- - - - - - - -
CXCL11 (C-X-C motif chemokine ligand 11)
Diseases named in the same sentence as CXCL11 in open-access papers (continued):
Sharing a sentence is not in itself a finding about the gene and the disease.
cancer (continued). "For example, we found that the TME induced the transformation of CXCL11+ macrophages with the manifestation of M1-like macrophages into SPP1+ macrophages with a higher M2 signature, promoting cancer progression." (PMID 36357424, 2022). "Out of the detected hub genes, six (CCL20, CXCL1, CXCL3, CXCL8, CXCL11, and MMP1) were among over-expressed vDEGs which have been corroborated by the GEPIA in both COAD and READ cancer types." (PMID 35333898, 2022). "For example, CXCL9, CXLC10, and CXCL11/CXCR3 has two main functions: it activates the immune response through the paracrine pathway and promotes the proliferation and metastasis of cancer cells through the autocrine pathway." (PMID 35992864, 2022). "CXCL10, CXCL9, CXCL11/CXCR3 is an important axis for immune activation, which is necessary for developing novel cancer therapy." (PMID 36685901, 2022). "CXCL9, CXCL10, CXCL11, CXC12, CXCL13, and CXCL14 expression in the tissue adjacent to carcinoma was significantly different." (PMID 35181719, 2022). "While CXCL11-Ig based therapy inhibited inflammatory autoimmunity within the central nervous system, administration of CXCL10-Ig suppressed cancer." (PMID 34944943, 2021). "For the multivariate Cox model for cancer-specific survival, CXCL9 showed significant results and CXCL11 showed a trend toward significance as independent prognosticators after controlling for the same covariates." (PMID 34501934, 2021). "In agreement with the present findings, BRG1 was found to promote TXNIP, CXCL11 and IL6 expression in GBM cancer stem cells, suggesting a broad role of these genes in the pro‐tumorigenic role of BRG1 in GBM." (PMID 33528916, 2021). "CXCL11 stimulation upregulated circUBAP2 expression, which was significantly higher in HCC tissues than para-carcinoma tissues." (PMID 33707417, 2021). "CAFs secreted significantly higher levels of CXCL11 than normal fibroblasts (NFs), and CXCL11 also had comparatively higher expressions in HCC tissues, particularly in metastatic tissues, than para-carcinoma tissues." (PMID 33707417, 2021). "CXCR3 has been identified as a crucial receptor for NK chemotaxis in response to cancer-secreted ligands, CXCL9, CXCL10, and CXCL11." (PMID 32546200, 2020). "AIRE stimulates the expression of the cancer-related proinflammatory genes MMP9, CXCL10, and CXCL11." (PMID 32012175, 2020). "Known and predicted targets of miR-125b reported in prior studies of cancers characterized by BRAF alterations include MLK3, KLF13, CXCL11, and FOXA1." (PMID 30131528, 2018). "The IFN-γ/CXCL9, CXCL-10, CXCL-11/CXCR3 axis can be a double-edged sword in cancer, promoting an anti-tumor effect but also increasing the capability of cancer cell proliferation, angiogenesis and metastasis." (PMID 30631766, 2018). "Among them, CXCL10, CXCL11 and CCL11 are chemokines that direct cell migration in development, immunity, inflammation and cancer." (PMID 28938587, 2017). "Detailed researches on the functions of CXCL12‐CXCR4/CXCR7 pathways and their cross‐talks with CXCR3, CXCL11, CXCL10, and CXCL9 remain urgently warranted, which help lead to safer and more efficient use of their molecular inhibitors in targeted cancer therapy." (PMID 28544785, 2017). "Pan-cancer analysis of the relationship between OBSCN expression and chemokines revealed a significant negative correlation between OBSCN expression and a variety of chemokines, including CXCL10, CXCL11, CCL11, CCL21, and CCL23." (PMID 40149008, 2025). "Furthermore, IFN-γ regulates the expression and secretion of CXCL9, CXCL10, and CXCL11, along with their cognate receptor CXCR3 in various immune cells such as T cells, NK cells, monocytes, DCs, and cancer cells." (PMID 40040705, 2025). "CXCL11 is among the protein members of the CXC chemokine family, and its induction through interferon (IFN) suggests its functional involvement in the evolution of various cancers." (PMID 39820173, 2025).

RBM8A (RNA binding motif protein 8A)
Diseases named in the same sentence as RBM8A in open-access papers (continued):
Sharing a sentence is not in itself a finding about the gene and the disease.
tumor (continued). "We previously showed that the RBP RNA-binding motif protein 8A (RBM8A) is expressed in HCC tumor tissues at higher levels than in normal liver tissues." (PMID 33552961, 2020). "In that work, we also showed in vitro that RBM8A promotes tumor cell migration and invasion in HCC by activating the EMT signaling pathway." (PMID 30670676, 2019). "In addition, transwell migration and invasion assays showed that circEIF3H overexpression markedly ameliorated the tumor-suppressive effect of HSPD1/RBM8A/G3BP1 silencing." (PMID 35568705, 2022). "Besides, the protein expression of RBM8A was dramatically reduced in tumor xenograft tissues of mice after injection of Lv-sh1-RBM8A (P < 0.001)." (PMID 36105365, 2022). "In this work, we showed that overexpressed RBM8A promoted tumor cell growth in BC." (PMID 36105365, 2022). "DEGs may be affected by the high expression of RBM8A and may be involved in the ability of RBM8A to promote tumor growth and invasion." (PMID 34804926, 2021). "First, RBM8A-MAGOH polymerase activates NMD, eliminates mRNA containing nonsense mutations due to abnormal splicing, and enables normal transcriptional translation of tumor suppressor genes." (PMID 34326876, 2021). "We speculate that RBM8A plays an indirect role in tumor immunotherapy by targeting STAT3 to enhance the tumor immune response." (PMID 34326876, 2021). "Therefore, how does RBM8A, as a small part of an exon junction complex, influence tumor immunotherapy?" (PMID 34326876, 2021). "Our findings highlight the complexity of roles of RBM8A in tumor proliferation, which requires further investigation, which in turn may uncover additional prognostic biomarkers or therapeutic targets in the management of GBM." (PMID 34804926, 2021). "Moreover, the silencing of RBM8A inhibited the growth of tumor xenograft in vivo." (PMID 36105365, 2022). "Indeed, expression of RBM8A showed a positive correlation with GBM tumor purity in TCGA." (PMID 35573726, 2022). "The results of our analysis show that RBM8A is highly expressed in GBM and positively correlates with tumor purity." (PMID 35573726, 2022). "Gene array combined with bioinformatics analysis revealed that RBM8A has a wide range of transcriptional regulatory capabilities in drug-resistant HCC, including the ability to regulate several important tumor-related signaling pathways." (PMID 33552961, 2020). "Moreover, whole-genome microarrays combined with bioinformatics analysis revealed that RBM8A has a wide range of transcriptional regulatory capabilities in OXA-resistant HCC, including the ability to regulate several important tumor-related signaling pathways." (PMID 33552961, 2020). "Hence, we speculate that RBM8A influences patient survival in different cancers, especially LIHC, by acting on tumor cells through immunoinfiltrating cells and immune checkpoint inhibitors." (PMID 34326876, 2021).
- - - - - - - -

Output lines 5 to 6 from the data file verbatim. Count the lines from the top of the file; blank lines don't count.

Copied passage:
RBM8A (RNA binding motif protein 8A)
Diseases named in the same sentence as RBM8A in open-access papers (continued):